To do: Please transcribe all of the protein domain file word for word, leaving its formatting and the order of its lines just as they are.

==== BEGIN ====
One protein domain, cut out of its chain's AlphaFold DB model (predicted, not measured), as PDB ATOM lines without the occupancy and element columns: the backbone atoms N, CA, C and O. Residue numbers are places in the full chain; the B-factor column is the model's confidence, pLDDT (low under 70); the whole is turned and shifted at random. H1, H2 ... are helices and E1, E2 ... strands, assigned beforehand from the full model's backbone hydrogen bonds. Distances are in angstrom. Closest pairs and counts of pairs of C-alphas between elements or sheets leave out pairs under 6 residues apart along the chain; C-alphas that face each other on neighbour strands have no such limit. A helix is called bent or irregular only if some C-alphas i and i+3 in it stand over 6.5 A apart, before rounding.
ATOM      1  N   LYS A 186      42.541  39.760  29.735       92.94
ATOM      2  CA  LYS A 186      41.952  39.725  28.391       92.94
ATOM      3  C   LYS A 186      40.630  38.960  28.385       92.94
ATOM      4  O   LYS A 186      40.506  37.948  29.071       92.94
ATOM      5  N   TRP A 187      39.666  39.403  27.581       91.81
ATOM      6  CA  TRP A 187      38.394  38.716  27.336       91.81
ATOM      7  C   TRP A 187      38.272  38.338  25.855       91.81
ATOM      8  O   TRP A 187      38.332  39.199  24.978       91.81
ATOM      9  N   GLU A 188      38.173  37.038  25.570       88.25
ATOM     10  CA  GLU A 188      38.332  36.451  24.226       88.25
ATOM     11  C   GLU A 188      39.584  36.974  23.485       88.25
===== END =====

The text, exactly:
One protein domain, cut out of its chain's AlphaFold DB model (predicted, not measured), as PDB ATOM lines without the occupancy and element columns: the backbone atoms N, CA, C and O. Residue numbers are places in the full chain; the B-factor column is the model's confidence, pLDDT (low under 70); the whole is turned and shifted at random. H1, H2 ... are helices and E1, E2 ... strands, assigned beforehand from the full model's backbone hydrogen bonds. Distances are in angstrom. Closest pairs and counts of pairs of C-alphas between elements or sheets leave out pairs under 6 residues apart along the chain; C-alphas that face each other on neighbour strands have no such limit. A helix is called bent or irregular only if some C-alphas i and i+3 in it stand over 6.5 A apart, before rounding.
ATOM      1  N   LYS A 186      42.541  39.760  29.735       92.94
ATOM      2  CA  LYS A 186      41.952  39.725  28.391       92.94
ATOM      3  C   LYS A 186      40.630  38.960  28.385       92.94
ATOM      4  O   LYS A 186      40.506  37.948  29.071       92.94
ATOM      5  N   TRP A 187      39.666  39.403  27.581       91.81
ATOM      6  CA  TRP A 187      38.394  38.716  27.336       91.81
ATOM      7  C   TRP A 187      38.272  38.338  25.855       91.81
ATOM      8  O   TRP A 187      38.332  39.199  24.978       91.81
ATOM      9  N   GLU A 188      38.173  37.038  25.570       88.25
ATOM     10  CA  GLU A 188      38.332  36.451  24.226       88.25
ATOM     11  C   GLU A 188      39.584  36.974  23.485       88.25